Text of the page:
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The First U.S. History Textbooks: Constructing and Disseminating the American Tale in the Nineteenth Century (Hardback)
  • The First U.S. History Textbooks: Constructing and Disseminating the American Tale in the Nineteenth Century (Hardback)
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The First U.S. History Textbooks: Constructing and Disseminating the American Tale in the Nineteenth Century (Hardback)

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£70.00
Hardback 350 Pages / Published: 27/08/2015
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This book offers a fresh, multidisciplinary analysis of American history textbooks published in the first half of the nineteenth century, focusing on the emergence of an American "origins" narrative prevalent in these works as well as the methods employed to convey this tale to readers. The themes addressed in this work are timely in light of current controversies over American history curriculum, the role of textbooks, and the idea of a common American narrative.

Publisher: Lexington Books
ISBN: 9781498502153
Number of pages: 350
Weight: 671 g
Dimensions: 236 x 162 x 31 mm


MEDIA REVIEWS
Joyce traces the construction of the story of America-the creation myth that celebrates US exceptionalism-in the textbooks aimed at children and families in the 19th century. Textbooks tried to unite the citizenry of the republic with consistent stories of providential events and near-divine heroes. A remarkable consensus-even plagiarism-marked these popular works until the overt sectional divisiveness of the 1850s. Some textbooks continued to ignore or downplay slavery; others termed slavery a `dark stain' on the national fabric. Southerners-even teachers in Southern schools-chafed at the dominance of the North in the story and called for a version that honored Southern values and traditions. Although they never achieved that goal during the Civil War or Reconstruction, textbooks again found remarkable consensus by reintegrating the `redeemed' Southerners at the end of the century. A consensus on white supremacy replaced the emphasis on divine will. In the 21st century, the story has fragmented, but even teachers who delight in exposing myths will recognize the ways they repeat the narratives and keep alive many of the characters of those first textbooks. Summing Up: Recommended. All levels/libraries. * CHOICE *
For those interested in American education and the nature of textbook publishing, this book is an interesting contribution. * Journal of American History *
Joyce's work connects well with students and scholars in the history of education as well as future teachers of history and social studies. Political scientists exploring the relationship between citizens and the political zeitgeist of a period will also find it of interest. The book is skillfully written in readable prose. The author includes numerous substantive examples from different textbooks to demonstrate the evolution of the creation narrative balanced against a sometimes humorous expository thread. * Journal of American Culture *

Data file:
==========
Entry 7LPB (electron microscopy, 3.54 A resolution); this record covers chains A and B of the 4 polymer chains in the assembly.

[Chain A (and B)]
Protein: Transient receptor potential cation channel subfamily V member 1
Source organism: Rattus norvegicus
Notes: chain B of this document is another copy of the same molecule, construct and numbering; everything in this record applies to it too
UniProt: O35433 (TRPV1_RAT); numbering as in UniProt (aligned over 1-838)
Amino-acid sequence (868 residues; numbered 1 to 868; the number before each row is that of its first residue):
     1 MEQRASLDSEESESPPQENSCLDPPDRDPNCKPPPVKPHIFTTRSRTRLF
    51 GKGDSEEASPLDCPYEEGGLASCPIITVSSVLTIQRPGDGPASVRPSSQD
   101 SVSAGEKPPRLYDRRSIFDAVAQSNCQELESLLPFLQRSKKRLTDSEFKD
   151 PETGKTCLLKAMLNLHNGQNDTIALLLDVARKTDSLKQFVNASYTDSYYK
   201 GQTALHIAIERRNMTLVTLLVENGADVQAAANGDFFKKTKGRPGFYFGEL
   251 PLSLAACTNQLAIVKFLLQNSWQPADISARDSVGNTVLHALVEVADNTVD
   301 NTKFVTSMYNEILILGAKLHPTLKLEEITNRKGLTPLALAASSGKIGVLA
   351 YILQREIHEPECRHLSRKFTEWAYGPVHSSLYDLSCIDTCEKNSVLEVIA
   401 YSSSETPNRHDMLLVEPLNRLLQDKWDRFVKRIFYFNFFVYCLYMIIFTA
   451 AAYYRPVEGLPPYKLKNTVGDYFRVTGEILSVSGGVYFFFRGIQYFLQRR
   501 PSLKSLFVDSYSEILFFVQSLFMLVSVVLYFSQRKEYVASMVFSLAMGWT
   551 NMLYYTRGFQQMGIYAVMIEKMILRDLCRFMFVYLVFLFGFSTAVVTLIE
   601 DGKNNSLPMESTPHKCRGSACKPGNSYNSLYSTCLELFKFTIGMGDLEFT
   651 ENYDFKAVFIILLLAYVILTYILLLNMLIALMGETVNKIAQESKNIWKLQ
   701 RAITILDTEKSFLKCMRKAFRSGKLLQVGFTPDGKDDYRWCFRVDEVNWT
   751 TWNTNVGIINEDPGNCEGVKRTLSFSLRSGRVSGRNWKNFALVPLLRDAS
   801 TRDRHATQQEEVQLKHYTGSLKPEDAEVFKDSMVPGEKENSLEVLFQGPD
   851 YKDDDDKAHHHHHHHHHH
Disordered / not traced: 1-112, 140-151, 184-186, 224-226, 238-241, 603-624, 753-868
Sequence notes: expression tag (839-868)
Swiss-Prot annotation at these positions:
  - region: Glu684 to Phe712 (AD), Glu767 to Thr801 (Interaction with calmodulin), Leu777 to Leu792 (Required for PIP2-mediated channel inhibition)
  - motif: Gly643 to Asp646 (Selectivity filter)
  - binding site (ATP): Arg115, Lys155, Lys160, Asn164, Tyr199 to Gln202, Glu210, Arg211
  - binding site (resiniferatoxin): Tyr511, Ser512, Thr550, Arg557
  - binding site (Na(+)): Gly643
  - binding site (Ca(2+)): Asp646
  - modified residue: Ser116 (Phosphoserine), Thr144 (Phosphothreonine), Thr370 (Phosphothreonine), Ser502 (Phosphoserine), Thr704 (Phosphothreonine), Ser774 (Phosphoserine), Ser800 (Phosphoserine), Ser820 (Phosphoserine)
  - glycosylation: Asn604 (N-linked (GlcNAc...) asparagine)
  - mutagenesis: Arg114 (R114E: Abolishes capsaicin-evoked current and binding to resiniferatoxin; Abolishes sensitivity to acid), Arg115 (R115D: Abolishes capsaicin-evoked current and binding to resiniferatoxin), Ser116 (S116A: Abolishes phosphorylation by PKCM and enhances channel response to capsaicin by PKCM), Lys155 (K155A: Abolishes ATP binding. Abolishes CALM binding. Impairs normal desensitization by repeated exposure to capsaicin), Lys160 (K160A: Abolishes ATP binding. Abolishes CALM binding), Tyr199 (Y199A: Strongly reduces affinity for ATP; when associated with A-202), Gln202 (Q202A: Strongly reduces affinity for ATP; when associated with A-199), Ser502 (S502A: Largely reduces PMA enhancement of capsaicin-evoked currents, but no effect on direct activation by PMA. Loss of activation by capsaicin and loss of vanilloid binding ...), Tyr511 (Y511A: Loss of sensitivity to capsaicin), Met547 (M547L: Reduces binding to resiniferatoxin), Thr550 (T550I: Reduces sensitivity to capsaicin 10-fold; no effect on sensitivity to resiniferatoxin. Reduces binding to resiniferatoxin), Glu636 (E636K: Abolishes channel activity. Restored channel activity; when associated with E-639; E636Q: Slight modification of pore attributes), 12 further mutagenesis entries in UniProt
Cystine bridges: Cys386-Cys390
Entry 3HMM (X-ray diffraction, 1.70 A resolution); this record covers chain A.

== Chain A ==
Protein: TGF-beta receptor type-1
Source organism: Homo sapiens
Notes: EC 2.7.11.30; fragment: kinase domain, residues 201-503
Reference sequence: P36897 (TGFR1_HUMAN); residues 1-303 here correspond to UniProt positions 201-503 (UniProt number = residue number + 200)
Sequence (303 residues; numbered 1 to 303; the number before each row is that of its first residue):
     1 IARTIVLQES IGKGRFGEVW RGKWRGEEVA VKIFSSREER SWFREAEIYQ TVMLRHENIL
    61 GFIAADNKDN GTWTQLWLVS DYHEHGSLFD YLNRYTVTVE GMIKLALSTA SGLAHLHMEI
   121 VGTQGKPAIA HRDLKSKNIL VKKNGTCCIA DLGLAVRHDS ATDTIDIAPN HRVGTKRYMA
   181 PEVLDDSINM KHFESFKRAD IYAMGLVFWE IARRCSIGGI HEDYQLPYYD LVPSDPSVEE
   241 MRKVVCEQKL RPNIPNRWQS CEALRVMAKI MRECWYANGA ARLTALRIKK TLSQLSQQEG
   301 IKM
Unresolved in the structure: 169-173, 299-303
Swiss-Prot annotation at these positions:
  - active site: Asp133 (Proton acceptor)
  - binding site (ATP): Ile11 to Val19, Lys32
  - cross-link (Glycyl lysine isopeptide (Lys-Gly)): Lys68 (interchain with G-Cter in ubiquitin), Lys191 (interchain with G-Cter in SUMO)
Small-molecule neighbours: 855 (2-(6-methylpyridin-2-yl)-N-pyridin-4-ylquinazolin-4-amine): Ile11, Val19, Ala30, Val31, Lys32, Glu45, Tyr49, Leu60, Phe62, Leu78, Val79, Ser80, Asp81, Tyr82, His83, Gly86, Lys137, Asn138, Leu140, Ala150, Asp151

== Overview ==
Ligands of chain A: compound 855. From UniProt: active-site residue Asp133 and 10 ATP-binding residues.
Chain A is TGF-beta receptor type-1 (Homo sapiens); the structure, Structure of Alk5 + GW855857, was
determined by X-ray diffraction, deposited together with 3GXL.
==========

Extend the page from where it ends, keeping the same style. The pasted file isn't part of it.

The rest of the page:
The past is not only what happened, but the stories told about what happened. In this well-researched and engaging work, Barry Joyce shows how nineteenth-century textbook writers fashioned an American vision. Their efforts helped establish fundamental myths that continue to resonate today. -- Louis P. Masur, Distinguished Professor of American Studies and History at Rutgers University and author of Autumn Glory: Baseball's First World Series, Rutgers University
This book should be read by anyone who either currently is or one day will teach history to future generations of students. By reading this book, and really understanding Joyce's argument about the role that U.S. history textbooks played in creating and promoting the 'true' American story, readers will clearly see that these history textbooks were political documents used to train students to view their nation in a very specific light. Joyce goes on to make an excellent argument about how important the teaching and learning of history in schools was, and cites examples of how students learned about American history in school may have helped cause them to hold certain perspectives and opinions about other major events in the 1800s. In short, Joyce makes a strong argument for why history education is so important, both in the 1800s as well as today. -- Kyle Ward, St. Cloud State University

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